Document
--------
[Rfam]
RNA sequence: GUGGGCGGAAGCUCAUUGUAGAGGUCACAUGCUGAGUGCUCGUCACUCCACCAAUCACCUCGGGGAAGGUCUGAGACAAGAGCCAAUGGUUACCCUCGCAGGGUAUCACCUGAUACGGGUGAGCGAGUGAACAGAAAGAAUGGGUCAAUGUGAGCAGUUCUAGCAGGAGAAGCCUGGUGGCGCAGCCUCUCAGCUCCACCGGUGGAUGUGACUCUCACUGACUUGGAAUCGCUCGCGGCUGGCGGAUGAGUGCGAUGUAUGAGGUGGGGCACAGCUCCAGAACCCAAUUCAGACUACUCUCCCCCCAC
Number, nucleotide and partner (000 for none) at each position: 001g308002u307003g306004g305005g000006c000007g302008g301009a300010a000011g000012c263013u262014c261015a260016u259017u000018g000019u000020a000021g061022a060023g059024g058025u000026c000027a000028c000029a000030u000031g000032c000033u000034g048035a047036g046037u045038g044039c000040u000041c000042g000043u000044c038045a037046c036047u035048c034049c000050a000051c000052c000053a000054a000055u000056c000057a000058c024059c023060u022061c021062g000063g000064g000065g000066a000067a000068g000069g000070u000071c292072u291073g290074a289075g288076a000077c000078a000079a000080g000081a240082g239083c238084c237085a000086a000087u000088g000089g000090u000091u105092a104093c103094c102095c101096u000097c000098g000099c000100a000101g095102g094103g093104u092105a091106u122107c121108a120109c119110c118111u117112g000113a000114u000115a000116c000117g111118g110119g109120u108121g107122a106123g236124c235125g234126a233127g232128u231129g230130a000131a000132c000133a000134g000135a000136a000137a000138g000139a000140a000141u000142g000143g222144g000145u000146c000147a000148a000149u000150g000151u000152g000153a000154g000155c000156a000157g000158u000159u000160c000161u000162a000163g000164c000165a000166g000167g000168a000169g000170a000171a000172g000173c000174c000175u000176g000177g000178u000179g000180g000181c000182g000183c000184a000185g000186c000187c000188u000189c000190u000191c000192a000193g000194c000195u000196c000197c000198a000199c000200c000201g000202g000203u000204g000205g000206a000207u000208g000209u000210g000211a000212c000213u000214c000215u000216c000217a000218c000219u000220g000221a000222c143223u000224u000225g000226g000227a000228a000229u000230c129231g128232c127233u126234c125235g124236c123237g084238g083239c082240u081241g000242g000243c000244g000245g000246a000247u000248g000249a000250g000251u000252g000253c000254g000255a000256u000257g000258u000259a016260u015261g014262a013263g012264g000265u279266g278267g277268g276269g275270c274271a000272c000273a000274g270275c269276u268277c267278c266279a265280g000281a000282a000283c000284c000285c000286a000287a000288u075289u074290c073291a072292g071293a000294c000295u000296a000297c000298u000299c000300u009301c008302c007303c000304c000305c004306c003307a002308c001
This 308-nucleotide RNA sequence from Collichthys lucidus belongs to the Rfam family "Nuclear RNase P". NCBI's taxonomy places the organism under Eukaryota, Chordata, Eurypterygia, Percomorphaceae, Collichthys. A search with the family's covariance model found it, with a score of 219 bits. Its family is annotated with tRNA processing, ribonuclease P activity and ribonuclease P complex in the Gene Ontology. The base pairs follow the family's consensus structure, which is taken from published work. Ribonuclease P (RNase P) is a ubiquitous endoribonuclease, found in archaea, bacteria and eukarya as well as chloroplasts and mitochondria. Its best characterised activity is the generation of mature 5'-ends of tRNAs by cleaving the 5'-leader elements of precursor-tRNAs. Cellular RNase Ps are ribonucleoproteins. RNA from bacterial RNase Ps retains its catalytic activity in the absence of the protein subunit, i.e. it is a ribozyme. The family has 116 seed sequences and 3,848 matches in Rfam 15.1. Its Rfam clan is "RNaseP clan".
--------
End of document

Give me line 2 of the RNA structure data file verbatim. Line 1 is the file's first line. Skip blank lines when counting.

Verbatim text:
RNA sequence: GUGGGCGGAAGCUCAUUGUAGAGGUCACAUGCUGAGUGCUCGUCACUCCACCAAUCACCUCGGGGAAGGUCUGAGACAAGAGCCAAUGGUUACCCUCGCAGGGUAUCACCUGAUACGGGUGAGCGAGUGAACAGAAAGAAUGGGUCAAUGUGAGCAGUUCUAGCAGGAGAAGCCUGGUGGCGCAGCCUCUCAGCUCCACCGGUGGAUGUGACUCUCACUGACUUGGAAUCGCUCGCGGCUGGCGGAUGAGUGCGAUGUAUGAGGUGGGGCACAGCUCCAGAACCCAAUUCAGACUACUCUCCCCCCAC